Tuesday, 30 December 2008

The W Formation

I had a recent enquiry about this old style formation and I have now received a more authoritative account of it by someone who played at the time:
'The W formation comprised of two fast, or tricky wingers, a centre forward. The two inside forwards were playmakers, and would see-saw depending on the flow of play behind the front three. The wing halves were also play makers charged with turning defence into attack. The cetre-half ( my playing position) was defence, and the pivot position for the full backs to operate the off-side trap when feasible. Of course this all went out the window when the Hungarians showed another way of playing the game, which I witnessed at Wembley. I often wonder if reverting to the old style ocasionally, would confuse the opposition.'


Anonymous said...

Don't know about the opposition, but it would certainly confuse our lot!

Anonymous said...

Thank you Wyn. I always thought that the front five played flat, whilst this makes much more sense.

Not so different from today's formations as I'd thought.

So you saw the legendary game against the Hungarians. What was the main tactical difference between them and us?

Pembury Addick

Anonymous said...

main difference between hungarians and charlton..they could play football with passion. we dont have a team any more !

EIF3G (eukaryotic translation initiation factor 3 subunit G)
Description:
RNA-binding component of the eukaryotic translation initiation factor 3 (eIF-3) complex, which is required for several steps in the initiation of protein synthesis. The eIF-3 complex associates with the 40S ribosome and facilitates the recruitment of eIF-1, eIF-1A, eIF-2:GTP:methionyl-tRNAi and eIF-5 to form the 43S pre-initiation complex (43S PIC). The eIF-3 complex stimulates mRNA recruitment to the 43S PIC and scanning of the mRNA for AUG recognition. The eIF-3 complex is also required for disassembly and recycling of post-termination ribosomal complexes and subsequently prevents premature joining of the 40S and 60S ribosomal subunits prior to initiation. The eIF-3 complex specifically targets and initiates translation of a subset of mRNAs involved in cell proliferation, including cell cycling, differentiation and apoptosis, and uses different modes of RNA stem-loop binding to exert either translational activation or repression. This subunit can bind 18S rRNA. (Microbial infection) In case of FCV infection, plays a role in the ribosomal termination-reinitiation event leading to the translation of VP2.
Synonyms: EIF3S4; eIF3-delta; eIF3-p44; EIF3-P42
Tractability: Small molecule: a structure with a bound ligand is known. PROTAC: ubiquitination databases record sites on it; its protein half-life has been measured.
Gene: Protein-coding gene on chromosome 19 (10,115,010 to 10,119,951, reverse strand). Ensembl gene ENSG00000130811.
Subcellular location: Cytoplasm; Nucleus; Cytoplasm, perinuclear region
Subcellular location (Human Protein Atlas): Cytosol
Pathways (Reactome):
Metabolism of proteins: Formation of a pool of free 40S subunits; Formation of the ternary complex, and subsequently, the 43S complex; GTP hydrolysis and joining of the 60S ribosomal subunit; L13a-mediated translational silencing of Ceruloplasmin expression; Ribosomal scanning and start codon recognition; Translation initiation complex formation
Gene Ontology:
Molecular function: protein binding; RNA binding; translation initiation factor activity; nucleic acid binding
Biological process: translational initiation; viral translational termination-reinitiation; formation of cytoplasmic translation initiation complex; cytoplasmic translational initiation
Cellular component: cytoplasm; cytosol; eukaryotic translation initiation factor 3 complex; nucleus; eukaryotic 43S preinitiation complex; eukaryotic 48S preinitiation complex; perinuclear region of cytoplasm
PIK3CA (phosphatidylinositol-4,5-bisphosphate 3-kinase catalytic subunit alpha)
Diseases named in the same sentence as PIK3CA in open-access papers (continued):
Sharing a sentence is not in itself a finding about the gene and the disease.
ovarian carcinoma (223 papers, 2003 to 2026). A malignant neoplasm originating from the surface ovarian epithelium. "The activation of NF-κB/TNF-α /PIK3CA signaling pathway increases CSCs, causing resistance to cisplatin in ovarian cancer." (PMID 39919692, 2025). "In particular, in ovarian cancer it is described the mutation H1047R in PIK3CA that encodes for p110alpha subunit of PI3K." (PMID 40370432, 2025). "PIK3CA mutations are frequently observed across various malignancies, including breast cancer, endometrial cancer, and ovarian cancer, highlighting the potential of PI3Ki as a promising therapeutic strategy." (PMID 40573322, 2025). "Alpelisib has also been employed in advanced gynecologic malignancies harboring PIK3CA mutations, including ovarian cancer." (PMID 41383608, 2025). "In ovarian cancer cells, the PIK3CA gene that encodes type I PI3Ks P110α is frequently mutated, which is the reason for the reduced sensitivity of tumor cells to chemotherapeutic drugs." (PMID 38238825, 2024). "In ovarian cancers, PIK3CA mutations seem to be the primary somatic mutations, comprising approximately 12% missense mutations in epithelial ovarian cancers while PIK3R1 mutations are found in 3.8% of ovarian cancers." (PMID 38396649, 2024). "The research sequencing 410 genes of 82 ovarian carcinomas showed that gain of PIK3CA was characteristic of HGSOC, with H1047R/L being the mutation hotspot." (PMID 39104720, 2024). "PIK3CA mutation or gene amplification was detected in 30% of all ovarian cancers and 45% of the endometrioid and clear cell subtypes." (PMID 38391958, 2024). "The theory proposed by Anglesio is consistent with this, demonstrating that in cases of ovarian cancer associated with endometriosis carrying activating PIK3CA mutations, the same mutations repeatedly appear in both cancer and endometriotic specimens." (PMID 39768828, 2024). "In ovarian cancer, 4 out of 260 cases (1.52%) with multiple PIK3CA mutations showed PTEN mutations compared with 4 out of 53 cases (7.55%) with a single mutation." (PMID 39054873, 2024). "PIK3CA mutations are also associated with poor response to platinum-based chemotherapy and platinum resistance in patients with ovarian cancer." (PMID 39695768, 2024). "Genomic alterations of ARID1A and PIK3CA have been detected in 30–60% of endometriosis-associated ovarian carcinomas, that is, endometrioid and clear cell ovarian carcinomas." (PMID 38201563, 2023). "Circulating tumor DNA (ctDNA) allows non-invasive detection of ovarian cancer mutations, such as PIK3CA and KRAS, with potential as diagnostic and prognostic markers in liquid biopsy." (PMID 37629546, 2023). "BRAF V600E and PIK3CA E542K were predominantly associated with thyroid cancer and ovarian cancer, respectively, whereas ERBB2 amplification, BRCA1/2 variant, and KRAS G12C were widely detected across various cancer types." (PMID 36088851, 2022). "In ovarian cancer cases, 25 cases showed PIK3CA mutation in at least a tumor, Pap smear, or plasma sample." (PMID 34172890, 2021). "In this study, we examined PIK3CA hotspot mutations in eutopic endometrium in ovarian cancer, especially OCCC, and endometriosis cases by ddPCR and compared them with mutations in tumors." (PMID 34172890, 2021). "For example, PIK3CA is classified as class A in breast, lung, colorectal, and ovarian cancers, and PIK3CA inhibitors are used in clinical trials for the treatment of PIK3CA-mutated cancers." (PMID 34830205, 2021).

Wyn Grant said...

[Posted on behalf of a contributor]With reference to comments on your blog from Anonymus "Pembury Addick" as to the difference of the Hungarian team to Englands in 1953. As far as I can remember, The Hungarians appeared to line up at the kick-off in the usual grid pattern, but then changed to what is probably the form it is to-day, It's difficult to say as we hadn't seen it before ( I think they called it "Total Football" However, apart from all that, the Hungarians had a player called Puskas, who you would have to have seen to believe, he was incrediblle, his passing was uncanny, he would hit his winger, who would be in full flight, such, that he wouldn't miss a step, and he would leave Eckersley standing ( Eckersley was the fastest full back I'd ever seen). They certainly didn't play the "W" formation, and it appeared that England were completely confused. The Hungarians were not playing where the numbers on their shirts said they should be playing. The passing was quick, and deadly accurate, remember this was with a leather ball, not the constant condition ball that is used to-day, They shot at every opportunity, and I always felt that Merrick gave up after the third goal. Along with Puskas were Hidegkuti, Kocsis, Bozsik, and Czibor all brilliant players. I have to admit we were standing with our mouths open in wonder of such incredible football, and I have never forgotten that afternoon, and felt privileged to have witnessed such a display of how the game could be played.
Mathews, was playing a hell of a game for England, and made many openings, but the others were loathe to shoot, waiting for the certain shot.
I believe it was a year later that England got a drubbing from Hungary in Budapest to the tune of 7-1, which finally changed the way the game was played all over the world.

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